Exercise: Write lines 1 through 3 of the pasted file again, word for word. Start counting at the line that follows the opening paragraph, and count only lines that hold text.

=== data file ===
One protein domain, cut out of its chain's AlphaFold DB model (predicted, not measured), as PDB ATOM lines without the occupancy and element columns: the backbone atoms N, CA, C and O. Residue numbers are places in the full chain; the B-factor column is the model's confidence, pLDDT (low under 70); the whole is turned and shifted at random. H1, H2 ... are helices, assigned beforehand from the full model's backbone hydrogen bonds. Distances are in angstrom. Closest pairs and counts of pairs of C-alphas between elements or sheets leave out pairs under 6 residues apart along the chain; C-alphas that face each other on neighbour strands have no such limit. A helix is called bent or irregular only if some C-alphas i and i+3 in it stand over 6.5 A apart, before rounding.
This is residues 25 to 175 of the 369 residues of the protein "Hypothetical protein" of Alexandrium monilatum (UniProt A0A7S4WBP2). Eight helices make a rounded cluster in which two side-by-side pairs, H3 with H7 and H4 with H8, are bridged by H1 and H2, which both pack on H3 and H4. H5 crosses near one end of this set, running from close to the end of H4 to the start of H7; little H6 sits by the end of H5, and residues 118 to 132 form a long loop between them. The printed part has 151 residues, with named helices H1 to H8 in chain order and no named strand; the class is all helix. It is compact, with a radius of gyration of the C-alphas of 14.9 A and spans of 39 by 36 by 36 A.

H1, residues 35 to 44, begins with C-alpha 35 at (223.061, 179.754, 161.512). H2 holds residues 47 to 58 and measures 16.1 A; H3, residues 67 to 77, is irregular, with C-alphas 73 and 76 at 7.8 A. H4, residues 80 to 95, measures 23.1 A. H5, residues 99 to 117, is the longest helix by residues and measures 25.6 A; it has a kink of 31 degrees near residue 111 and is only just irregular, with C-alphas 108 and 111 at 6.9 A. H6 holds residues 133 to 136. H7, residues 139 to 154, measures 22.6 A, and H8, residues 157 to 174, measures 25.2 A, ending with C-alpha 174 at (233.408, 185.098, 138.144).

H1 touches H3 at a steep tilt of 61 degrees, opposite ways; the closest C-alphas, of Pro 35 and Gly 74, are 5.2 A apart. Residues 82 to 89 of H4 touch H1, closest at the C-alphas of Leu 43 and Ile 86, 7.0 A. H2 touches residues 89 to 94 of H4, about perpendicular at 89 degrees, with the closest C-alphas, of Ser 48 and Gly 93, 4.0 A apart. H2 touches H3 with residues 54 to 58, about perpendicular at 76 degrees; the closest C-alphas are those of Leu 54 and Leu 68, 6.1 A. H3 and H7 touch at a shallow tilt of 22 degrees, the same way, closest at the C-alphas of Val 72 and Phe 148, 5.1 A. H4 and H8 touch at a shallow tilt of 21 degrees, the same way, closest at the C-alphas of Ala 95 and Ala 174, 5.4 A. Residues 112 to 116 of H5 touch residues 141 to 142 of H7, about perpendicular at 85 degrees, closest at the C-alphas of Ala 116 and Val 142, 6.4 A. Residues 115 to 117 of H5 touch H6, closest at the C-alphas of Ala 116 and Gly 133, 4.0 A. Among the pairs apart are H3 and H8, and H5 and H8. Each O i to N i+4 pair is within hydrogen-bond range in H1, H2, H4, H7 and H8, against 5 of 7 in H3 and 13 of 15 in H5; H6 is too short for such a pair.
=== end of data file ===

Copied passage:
This is residues 25 to 175 of the 369 residues of the protein "Hypothetical protein" of Alexandrium monilatum (UniProt A0A7S4WBP2). Eight helices make a rounded cluster in which two side-by-side pairs, H3 with H7 and H4 with H8, are bridged by H1 and H2, which both pack on H3 and H4. H5 crosses near one end of this set, running from close to the end of H4 to the start of H7; little H6 sits by the end of H5, and residues 118 to 132 form a long loop between them. The printed part has 151 residues, with named helices H1 to H8 in chain order and no named strand; the class is all helix. It is compact, with a radius of gyration of the C-alphas of 14.9 A and spans of 39 by 36 by 36 A.

H1, residues 35 to 44, begins with C-alpha 35 at (223.061, 179.754, 161.512). H2 holds residues 47 to 58 and measures 16.1 A; H3, residues 67 to 77, is irregular, with C-alphas 73 and 76 at 7.8 A. H4, residues 80 to 95, measures 23.1 A. H5, residues 99 to 117, is the longest helix by residues and measures 25.6 A; it has a kink of 31 degrees near residue 111 and is only just irregular, with C-alphas 108 and 111 at 6.9 A. H6 holds residues 133 to 136. H7, residues 139 to 154, measures 22.6 A, and H8, residues 157 to 174, measures 25.2 A, ending with C-alpha 174 at (233.408, 185.098, 138.144).

H1 touches H3 at a steep tilt of 61 degrees, opposite ways; the closest C-alphas, of Pro 35 and Gly 74, are 5.2 A apart. Residues 82 to 89 of H4 touch H1, closest at the C-alphas of Leu 43 and Ile 86, 7.0 A. H2 touches residues 89 to 94 of H4, about perpendicular at 89 degrees, with the closest C-alphas, of Ser 48 and Gly 93, 4.0 A apart. H2 touches H3 with residues 54 to 58, about perpendicular at 76 degrees; the closest C-alphas are those of Leu 54 and Leu 68, 6.1 A. H3 and H7 touch at a shallow tilt of 22 degrees, the same way, closest at the C-alphas of Val 72 and Phe 148, 5.1 A. H4 and H8 touch at a shallow tilt of 21 degrees, the same way, closest at the C-alphas of Ala 95 and Ala 174, 5.4 A. Residues 112 to 116 of H5 touch residues 141 to 142 of H7, about perpendicular at 85 degrees, closest at the C-alphas of Ala 116 and Val 142, 6.4 A. Residues 115 to 117 of H5 touch H6, closest at the C-alphas of Ala 116 and Gly 133, 4.0 A. Among the pairs apart are H3 and H8, and H5 and H8. Each O i to N i+4 pair is within hydrogen-bond range in H1, H2, H4, H7 and H8, against 5 of 7 in H3 and 13 of 15 in H5; H6 is too short for such a pair.